Roots Manuva: 4everevolution
What fascinates me about 4everevolution are the drums. Mike Skinner from The Streets has said that before even thinking about melodies or arrangements, he always starts a beat with the drums. They have to sound, to feel good before he can aggregate the track. Roots Manuva, who, like Skinner, burst out on the UK scene with a debut album programmed in the isolation of his own home thus defining a wholly idiosyncratic style, seems to have approached his newest album in the same way. While 4everevolution can’t quite decide between preachy, angst-filled spoken word, or straight-up party tunes, the drums are always on point.
We have the acoustic sounding percussions of tracks like “First Growth” or “The Throes of It,” the syncopated head-bangers of “Wah’ Mek?”or “Takes Time,” the Dr. Dre-like bass laden drums of “Here We Go Again” and “Crow Bars” (that sounds like something that could have emanated from the Shady Records camp circa 2005) and the almost Dirty South-sounding snare-heavy programmings of “Revelation.”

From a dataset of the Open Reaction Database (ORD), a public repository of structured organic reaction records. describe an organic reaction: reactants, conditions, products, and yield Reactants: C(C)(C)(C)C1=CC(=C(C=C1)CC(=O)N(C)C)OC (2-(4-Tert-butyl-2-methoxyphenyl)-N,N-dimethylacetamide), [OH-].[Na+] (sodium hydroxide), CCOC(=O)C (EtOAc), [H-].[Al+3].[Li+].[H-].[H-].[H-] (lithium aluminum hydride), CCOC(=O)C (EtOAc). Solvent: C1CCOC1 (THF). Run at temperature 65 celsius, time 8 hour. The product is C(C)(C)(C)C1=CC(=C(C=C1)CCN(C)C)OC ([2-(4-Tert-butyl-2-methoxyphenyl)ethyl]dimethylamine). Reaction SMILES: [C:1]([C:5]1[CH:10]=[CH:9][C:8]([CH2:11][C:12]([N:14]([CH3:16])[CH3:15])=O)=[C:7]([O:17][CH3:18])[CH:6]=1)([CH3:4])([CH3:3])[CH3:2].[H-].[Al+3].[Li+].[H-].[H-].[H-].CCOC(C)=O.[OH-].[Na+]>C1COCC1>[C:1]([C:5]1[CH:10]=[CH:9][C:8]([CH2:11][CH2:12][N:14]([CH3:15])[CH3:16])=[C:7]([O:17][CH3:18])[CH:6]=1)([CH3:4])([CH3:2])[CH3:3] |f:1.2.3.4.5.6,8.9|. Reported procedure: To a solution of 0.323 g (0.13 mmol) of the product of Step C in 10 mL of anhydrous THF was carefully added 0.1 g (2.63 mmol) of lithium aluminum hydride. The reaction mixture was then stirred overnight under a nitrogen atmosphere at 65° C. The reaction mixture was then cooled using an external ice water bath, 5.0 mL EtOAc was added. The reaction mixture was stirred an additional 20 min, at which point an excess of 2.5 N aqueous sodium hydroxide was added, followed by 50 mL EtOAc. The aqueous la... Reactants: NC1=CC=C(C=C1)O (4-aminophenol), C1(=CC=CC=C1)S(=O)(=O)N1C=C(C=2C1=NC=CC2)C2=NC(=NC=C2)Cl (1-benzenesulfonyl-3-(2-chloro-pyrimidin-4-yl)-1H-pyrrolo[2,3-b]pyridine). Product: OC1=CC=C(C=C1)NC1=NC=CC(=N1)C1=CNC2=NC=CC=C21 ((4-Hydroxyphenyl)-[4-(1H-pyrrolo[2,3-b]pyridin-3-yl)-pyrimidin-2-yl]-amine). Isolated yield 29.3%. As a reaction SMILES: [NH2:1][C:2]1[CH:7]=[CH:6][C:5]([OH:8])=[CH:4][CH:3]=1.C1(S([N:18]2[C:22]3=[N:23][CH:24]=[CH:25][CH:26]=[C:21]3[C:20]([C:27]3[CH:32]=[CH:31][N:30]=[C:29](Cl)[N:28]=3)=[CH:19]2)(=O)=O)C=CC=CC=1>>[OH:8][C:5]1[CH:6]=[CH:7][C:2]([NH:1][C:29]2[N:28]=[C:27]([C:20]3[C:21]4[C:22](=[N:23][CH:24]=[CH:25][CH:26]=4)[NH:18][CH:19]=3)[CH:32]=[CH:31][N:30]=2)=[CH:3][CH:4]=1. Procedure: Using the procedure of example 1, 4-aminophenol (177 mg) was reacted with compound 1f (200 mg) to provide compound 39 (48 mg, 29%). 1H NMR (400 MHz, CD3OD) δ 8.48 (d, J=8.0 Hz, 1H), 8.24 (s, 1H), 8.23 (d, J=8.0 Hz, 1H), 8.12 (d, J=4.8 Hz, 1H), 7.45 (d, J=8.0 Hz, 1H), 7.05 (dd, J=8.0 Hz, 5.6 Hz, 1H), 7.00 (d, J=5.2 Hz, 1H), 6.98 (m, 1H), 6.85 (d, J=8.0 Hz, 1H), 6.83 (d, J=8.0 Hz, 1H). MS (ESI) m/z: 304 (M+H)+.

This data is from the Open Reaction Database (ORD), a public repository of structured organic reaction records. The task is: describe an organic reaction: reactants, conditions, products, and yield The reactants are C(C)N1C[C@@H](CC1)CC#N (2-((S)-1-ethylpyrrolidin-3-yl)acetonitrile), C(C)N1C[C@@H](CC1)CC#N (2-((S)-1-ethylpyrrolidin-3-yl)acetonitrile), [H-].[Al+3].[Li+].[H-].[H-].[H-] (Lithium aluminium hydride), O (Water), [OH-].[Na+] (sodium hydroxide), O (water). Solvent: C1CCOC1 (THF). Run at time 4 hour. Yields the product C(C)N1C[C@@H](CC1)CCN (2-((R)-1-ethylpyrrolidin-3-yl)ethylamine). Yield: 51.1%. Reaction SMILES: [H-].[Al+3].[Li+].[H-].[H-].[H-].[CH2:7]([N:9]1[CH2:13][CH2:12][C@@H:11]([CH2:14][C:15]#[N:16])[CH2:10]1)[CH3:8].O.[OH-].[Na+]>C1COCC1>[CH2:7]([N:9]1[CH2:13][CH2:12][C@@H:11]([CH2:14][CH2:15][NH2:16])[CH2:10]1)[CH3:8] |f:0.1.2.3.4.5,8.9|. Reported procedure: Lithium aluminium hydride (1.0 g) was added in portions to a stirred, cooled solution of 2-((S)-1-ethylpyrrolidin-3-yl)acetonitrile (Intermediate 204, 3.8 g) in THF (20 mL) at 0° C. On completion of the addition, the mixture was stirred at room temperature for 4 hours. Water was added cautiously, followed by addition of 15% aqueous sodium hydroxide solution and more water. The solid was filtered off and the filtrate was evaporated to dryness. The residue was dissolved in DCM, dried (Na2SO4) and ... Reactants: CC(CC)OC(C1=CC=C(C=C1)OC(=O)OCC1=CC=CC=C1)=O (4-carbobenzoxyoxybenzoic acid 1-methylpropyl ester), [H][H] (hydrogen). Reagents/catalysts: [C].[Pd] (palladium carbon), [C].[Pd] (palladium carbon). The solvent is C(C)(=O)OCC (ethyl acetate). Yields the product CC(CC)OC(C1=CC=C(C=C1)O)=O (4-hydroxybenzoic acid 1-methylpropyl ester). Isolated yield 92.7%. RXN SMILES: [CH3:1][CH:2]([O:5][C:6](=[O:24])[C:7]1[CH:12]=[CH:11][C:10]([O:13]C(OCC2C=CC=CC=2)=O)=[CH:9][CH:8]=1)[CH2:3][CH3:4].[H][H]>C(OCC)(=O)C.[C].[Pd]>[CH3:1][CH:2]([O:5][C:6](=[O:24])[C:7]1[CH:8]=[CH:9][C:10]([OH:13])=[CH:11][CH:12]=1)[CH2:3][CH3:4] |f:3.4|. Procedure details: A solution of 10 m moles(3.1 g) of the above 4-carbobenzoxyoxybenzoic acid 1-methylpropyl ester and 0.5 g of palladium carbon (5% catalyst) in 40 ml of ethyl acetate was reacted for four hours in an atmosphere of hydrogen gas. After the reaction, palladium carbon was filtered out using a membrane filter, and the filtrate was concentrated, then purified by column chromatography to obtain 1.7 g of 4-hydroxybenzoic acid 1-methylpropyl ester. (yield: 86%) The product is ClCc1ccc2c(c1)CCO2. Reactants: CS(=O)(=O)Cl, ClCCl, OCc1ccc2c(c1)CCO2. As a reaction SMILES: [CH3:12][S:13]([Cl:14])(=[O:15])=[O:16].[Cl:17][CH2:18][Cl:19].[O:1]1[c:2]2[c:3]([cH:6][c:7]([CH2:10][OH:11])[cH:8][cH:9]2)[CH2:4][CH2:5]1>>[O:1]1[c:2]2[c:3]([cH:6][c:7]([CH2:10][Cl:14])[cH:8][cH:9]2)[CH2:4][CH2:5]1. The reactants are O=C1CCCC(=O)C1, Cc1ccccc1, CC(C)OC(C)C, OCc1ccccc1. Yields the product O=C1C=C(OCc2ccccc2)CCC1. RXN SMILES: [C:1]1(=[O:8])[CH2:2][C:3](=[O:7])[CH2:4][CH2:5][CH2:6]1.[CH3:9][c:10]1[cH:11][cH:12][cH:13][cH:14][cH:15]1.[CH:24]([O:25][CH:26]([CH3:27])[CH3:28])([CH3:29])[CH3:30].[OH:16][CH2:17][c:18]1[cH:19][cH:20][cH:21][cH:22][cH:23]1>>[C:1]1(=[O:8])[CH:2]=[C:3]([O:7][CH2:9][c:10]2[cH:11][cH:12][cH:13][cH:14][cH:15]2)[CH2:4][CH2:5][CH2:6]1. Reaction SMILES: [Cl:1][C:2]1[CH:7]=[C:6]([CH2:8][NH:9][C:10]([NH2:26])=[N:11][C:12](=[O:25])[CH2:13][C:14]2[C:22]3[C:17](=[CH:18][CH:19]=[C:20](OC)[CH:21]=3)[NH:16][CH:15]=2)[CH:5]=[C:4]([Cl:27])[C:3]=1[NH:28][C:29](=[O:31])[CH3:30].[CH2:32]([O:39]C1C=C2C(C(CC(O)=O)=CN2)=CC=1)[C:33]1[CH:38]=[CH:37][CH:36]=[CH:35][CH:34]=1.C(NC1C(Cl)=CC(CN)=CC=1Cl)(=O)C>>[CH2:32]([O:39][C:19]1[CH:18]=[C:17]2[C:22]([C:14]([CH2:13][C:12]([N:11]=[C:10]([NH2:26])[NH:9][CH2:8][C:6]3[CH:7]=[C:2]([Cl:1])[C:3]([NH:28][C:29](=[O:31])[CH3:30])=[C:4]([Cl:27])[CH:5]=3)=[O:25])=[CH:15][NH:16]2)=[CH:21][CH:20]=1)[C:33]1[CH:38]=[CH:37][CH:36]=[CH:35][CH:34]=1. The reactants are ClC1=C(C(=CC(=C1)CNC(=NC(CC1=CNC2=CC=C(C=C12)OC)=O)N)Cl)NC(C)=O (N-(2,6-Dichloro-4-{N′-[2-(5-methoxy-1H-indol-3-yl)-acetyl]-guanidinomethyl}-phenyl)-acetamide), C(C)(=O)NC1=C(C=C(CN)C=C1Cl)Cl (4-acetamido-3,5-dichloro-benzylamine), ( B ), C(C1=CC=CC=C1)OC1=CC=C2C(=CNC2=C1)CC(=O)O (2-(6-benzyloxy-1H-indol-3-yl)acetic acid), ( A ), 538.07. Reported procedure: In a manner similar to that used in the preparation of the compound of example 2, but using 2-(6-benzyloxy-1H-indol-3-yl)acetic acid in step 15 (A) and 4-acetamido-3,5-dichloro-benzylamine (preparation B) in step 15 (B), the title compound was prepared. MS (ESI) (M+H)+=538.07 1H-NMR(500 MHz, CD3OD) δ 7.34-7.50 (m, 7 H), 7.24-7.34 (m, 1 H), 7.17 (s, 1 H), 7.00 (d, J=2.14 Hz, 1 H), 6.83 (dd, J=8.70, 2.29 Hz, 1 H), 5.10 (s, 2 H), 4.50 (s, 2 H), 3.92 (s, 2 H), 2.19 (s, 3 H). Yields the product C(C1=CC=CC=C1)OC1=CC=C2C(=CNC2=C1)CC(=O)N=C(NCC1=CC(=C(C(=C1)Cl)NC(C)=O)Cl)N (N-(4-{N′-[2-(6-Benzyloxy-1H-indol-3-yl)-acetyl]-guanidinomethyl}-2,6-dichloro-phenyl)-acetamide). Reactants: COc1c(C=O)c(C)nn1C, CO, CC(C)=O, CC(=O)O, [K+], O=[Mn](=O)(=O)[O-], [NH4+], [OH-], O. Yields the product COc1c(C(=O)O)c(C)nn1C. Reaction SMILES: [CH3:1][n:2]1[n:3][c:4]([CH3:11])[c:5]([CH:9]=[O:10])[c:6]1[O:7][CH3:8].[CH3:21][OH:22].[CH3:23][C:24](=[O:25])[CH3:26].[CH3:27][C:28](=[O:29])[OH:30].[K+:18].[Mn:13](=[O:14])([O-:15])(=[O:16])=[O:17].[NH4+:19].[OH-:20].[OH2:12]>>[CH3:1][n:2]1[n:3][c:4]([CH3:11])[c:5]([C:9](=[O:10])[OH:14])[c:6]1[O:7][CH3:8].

I got stuck on the subway not long ago and had to make numerous transfers during the packed rush hour to get from Brooklyn to Manhattan while I was listening to 4everevolution. As I was distracted quite a bit, I couldn’t really focus on the lyrics. But the drums, the atmosphere of the beats stood out. I listened to the album again on a calm bus ride from Boston to New York and while I could now fully appreciate the depth and wisdom of Manuva’s raps, I was still focused on the beats and captivated by the drum patterns.
The album is a little unfocused at times and some of the electronic compositions don’t feel as novel or intricate as on previous Roots Manuva offerings. But it’s a hypnotic album, a dense work always propelled by Manuva’s commanding baritone – and those sweet, sweet drums that for whatever reason just stuck in my mind.